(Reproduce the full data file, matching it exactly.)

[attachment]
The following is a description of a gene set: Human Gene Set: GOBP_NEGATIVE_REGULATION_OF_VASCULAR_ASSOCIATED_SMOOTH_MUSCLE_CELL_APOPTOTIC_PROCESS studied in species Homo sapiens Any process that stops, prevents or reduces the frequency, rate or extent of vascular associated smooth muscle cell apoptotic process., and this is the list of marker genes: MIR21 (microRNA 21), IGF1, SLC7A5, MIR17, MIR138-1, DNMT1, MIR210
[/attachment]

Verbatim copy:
The following is a description of a gene set: Human Gene Set: GOBP_NEGATIVE_REGULATION_OF_VASCULAR_ASSOCIATED_SMOOTH_MUSCLE_CELL_APOPTOTIC_PROCESS studied in species Homo sapiens Any process that stops, prevents or reduces the frequency, rate or extent of vascular associated smooth muscle cell apoptotic process., and this is the list of marker genes: MIR21 (microRNA 21), IGF1, SLC7A5, MIR17, MIR138-1, DNMT1, MIR210